Watch the Union Baptist Church 125 year anniversary service featuring Reverends Horace Sheffield III.
Vice Chair Nicole Small of the Detroit Charter Commission and Horace Sheffield, a social activist and media personality, explain why the Detroit Mayor’s land value tax proposal has become a source of legislative division and mistrust.
Additionally, Kevon Martis, the co-founder of the “Our Home Our Voice” coalition, describes the local opposition to state-controlled siting for large-scale wind and solar projects.
…Why is diversity and representation important to nonprofit executive boards?
“Diversity brings a wide range of experience and solutions to any organization,” the Rev. Horace Sheffield III says. “As a nonprofit, all of our problems are complex because we work so closely with the community. It expands our scope of service so we can meet people where they are at.”
Sheffield has been a community pillar in the Detroit area for over 40 years and serves as the executive director of The Detroit Association of Black Organizations (DABO). He has served as a board member of St. John Northeast Hospital, the Black Leadership Commission on Aide, and the National Cares Movement.
“Diversity is more than just racial,” Sheffield says, “There are things like generational, sexual identity, and even cultural differences that we have to be aware of. But it is important to have as many different people in the room as you can. Everyone has their own story.”
Canvas Rebel is excited to introduce you to the always interesting and insightful Horace Sheffield. We hope you’ll enjoy our conversation with Horace below.
Horace, thanks for taking the time to share your stories with us today We’d love to hear about the things you feel your parents did right and how those things have impacted your career and life.
My parents raised me with a sense of legacy and with the belief that knowledge and a formal education was the greatest equalizer; even if one was poor and African American…
Saint Augustine’s University (SAU) will host its second Father Joseph N. Green Speakers Series session with Civil Rights Veteran, Minister, Community Leader, Playwright, Author, and Media Personality, Reverend Horace L. Sheffield, III. The in-person event will be on April 19, 2023, at 11 a.m. in Saint Augustine’s Historic Chapel. Livestream viewing will also occur on the university’s Facebook and YouTube pages.
Executive director of Detroit Association of Black Organizations recognized for his work to build unity and capacity across the city of Detroit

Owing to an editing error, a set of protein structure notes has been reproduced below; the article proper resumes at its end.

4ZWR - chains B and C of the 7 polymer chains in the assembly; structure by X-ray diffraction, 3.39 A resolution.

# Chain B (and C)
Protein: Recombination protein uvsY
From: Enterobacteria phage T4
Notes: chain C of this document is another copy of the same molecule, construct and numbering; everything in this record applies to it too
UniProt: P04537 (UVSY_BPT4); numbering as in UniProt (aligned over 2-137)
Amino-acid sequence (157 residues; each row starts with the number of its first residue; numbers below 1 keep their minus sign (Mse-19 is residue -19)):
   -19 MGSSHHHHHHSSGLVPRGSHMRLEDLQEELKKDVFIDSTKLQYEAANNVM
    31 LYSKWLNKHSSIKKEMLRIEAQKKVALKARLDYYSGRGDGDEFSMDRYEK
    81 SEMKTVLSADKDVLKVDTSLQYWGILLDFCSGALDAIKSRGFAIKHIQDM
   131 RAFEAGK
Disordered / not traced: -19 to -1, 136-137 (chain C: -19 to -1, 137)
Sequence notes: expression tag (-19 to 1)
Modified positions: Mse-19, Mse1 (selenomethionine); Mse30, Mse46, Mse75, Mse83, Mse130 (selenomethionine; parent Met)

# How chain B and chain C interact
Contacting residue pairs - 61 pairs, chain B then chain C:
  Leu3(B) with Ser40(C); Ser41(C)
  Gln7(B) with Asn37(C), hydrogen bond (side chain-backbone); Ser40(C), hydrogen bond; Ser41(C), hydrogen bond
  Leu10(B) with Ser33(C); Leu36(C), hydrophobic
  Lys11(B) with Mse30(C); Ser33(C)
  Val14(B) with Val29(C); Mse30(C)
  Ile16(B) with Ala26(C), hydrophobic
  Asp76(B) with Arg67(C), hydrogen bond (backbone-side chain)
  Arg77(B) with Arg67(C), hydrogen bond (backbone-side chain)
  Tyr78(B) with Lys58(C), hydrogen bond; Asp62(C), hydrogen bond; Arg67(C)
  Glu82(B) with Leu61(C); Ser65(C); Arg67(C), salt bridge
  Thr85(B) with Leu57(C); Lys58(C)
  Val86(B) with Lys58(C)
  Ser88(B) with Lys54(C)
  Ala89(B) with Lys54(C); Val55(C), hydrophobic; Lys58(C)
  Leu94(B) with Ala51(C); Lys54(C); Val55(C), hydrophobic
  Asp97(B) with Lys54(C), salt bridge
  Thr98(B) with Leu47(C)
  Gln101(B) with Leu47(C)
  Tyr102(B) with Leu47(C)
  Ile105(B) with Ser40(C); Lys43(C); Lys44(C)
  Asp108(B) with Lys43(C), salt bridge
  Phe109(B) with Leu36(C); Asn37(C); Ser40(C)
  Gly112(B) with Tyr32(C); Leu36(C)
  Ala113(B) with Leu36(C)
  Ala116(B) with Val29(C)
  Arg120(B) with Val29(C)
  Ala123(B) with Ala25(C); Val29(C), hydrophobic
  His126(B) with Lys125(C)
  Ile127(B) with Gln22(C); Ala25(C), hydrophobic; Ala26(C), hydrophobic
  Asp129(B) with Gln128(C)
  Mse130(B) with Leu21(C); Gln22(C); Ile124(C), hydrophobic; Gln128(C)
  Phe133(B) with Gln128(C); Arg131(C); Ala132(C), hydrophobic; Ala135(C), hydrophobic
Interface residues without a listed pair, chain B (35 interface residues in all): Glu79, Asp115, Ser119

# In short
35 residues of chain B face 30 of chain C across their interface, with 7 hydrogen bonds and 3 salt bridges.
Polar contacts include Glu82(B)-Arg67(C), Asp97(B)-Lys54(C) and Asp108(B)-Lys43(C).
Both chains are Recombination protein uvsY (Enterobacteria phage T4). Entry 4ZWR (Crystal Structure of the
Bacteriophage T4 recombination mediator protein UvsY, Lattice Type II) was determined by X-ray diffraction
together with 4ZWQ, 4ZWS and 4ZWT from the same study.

DETROIT — Rev. Horace Sheffield III can quickly pinpoint the person who most influenced his life — his father, Horace Sheffield Jr.
Sheffield’s dad was the president of the Negro American Labor Council, and through his activism, he formed a close relationship with Martin Luther King Jr.
DETROIT (WXYZ) — We have seen people with mental health issues commit violent crimes in our community.
From the death of a Detroit Police Officer gunned down while on duty to this past Sunday with the death of three people allegedly shot by a 19-year-old.
The suspect, Dontae Smith, is now facing multiple charges including three counts of first-degree murder. He’s accused of shooting four people at random within a 2 ½ hour period Sunday morning.
A pastor was offered hundreds of thousands of dollars to lead a campaign against banning the sale of menthol cigarettes in the U.S., the Bureau of Investigative Journalism has learned.
The Rev. Horace Sheffield, a prominent Black civil rights campaigner in Detroit, was told the money was coming from RJ Reynolds, the tobacco giant behind America’s most popular brand of menthol cigarettes, Newport.
Today we’d like to introduce you to Horace Sheffield.
Hi Horace, so excited to have you with us today. What can you tell us about your story?
I was born in a family that has engaged in social change for 2 generations before me and now four including my daughter. Being exposed to how the rank and file buttressed the labor and civil rights movements as a child help me understand how people can organize and change society. Consequently, I got involved in anti-Vietnam war activities, was elected to the Detroit Board of Education at the age of 21, and has continued, even as a pastor, to address the plight of the poor.